When I Would Call My Mom to Confess Intrusive Thoughts


“You have a collect call from…

I cheated on my social studies test. I looked down Nadia’s shirt. I tried to rub Steven between his legs. I think I wished you had breast cancer. Love you, bye.”

Click.

I put the payphone down and hurried back to class. The thoughts had taken over by then. I was 12.

My mother and I had choreographed an elaborate dance to help me to get through the agonizing six hours I would spend away from the house at school each day. At least once every few periods, I would place a collect call from the payphone by the gymnasium. In place of my name, I would confess a litany of repulsive, purely imagined offenses and hang up. It was ironic really.

My mom knew better than to pick up the phone when I called. And that was OK. I knew the answering machine would record my “transgressions” and that was sufficient enough to relieve the suffocating guilt until the bus dropped me off at 3:30.

The thoughts had begun when I was 9. I had a brand new baby sister and I was terrified to touch her. I knew that if I laid my hands on her, I would surely damage her. Of course I never did, but in the recesses of my mind I was scared to the core that I might. And that fear became an uncontrollable beast that somehow transformed “I might” into “I did.”

One afternoon, I walked to the gas station across the street from our house to buy an after-school snack. When I got home, I told my mother I had tried to poison the baby. She panicked, because she didn’t yet know the depth of my confusion, and told me to tell her exactly what happened. I told her I tried to poison the baby with gasoline.

I hadn’t.

I had walked across the street to the gas station and maybe stepped on some old, dried gasoline and then perhaps touched some with my fingers when I took off my shoes. The shoes I had only taken off, so as not to track gasoline into the house — in case I accidentally started a fire.

As she would many times after this, my mother took a very, very deep breath. And even though she was tired and worried and scared, she hugged me close and told me it was OK. And I felt relief. It was a relief that only she could offer and a relief I would cling to until three years later, when we got an official diagnosis for what plagued me.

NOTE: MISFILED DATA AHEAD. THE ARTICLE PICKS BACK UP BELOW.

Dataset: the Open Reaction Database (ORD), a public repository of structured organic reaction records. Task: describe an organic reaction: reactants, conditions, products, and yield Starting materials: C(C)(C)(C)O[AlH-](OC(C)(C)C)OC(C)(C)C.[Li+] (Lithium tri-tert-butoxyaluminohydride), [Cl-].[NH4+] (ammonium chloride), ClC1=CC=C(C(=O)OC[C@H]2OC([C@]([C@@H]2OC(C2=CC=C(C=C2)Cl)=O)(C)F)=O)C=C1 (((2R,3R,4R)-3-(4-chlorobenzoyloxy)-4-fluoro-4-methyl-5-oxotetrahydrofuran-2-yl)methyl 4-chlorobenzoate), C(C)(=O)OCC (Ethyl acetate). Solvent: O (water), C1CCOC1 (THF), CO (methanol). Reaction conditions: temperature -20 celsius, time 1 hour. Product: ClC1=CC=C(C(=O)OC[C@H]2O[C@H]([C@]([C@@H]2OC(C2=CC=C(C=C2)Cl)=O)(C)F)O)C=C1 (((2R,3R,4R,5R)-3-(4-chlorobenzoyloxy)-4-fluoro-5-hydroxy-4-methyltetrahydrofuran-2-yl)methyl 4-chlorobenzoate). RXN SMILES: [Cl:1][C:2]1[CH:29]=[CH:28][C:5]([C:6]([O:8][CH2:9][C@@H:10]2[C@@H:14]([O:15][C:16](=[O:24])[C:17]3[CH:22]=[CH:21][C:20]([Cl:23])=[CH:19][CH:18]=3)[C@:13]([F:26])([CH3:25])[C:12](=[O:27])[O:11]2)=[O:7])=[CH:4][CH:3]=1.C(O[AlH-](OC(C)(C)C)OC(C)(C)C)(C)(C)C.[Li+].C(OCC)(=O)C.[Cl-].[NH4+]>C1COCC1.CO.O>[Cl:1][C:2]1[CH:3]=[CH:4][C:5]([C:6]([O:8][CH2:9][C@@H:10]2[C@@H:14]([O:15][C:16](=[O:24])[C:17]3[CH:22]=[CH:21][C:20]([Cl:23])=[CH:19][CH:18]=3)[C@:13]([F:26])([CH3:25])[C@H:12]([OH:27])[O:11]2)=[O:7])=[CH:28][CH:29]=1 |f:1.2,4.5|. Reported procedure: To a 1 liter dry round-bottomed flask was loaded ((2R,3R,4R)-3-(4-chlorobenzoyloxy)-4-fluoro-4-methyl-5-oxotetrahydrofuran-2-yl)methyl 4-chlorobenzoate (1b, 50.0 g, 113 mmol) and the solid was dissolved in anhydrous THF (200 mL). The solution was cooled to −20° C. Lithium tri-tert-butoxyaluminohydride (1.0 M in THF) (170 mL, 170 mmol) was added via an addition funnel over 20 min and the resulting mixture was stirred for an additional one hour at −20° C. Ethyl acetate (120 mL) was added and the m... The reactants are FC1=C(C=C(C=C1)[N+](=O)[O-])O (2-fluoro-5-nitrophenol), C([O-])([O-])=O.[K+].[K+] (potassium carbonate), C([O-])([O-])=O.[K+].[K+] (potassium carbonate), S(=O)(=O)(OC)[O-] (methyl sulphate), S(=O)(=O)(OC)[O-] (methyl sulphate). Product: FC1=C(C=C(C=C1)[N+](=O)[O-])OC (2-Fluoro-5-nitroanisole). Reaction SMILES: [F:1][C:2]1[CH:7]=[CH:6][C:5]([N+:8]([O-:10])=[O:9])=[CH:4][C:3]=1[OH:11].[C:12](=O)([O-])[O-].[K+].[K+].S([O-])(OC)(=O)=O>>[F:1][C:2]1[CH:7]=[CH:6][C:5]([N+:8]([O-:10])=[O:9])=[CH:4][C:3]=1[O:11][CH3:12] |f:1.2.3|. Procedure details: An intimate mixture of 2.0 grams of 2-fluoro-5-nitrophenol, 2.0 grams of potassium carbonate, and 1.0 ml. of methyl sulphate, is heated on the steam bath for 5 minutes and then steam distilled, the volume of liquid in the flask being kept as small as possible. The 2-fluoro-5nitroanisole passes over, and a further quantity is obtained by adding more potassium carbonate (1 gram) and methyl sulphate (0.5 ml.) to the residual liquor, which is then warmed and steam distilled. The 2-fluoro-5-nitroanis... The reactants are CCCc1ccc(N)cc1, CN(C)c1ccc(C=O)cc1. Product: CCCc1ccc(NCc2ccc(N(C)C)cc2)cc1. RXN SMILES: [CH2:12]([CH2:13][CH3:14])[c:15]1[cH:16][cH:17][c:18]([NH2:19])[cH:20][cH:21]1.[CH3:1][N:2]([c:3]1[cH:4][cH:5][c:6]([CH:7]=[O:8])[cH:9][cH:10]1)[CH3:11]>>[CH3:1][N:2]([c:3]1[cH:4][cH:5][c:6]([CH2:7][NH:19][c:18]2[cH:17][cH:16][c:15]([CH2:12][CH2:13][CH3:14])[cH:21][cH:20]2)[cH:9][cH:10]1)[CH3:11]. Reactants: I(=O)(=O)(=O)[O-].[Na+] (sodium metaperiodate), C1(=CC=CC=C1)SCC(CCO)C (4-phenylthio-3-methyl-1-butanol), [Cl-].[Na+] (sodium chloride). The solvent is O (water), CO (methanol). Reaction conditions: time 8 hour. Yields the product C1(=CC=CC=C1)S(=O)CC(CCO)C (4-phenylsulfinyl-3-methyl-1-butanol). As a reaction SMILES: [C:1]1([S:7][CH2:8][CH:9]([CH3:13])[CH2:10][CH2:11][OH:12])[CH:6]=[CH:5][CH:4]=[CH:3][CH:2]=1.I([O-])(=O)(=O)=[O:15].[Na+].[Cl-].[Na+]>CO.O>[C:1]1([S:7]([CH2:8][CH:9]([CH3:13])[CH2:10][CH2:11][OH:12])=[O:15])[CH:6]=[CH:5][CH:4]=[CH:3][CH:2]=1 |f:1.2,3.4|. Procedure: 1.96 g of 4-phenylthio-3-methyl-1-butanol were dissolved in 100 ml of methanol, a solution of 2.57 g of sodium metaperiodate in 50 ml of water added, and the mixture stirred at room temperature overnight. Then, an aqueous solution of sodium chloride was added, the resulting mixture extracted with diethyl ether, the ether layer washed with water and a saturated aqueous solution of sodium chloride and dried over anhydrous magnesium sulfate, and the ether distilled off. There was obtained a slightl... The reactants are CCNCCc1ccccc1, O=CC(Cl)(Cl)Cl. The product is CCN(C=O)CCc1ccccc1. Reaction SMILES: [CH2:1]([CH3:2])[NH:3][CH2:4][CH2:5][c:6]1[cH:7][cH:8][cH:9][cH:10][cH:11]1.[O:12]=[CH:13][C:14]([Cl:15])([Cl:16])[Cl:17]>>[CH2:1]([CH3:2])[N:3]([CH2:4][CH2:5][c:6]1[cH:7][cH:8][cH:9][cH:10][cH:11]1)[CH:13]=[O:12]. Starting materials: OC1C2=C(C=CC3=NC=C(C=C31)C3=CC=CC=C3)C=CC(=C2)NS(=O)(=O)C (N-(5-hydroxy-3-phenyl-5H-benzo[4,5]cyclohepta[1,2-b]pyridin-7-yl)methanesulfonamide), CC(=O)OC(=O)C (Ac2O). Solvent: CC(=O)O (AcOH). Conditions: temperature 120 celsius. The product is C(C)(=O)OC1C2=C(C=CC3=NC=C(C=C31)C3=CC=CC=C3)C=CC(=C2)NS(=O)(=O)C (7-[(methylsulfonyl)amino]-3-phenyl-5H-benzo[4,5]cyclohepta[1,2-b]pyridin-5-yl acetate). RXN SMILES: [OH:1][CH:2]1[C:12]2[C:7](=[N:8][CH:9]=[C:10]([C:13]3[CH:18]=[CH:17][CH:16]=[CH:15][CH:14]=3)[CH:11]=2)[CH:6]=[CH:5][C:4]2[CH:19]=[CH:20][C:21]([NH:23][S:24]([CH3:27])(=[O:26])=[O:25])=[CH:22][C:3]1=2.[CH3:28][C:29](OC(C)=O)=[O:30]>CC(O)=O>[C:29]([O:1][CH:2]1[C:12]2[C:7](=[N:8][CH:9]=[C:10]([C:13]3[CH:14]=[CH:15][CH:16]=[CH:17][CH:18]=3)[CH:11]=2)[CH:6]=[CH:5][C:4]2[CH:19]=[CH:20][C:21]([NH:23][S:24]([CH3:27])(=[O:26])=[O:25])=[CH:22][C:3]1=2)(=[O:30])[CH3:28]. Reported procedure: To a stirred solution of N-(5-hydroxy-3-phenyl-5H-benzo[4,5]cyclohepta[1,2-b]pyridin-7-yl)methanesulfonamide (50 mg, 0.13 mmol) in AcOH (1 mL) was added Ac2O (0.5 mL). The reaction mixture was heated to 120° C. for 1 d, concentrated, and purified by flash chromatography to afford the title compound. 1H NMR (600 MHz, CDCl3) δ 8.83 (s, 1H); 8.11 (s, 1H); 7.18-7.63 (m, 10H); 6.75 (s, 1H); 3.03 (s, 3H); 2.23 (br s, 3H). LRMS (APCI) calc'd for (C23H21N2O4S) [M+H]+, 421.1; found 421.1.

It was an unpleasant, desperate time for all of us. I was exhausted, upset and uncertain about the thoughts each day would bring. And although I felt wounded and betrayed by my own body — I don’t believe I ever felt scared. Even through the very darkest moments, my adolescent mind took comfort in the knowledge my mother was still rooting for me. That no matter the breadth of filth my mind revealed, she would love me and lift me up – when I was too weak to stand on my own. She would be my mom, no matter what.

I still vividly remember the books stacked high on my her nightstand, checked out from the Mass General Hospital library, as she tried to navigate the uncharted waters of my mind. I remember handing her pages of scribbled confessions of unthinkable deeds and receiving a handwritten love note in return. I remember her picking me up from school when I couldn’t take another step.

I remember that, while my mind was suffocating me, she was my oxygen.

She may not have done everything exactly right, but she did everything within her power. In 1997, there was no Google to help self-diagnose or direct you to your nearest children’s psychiatric unit. She went to the ends of the Earth to find a psychiatrist and help me mix the perfect medication cocktail to ease my struggles – all while never making me feel like any less than her little girl.

I thank God every day we were able to right the ship. But what’s more, I thank Him for a mother, who made me feel human. Who told me she loved me when I told her the very worst parts of me.

I’m thankful she was exactly what I needed – that she was my mom, no matter what.


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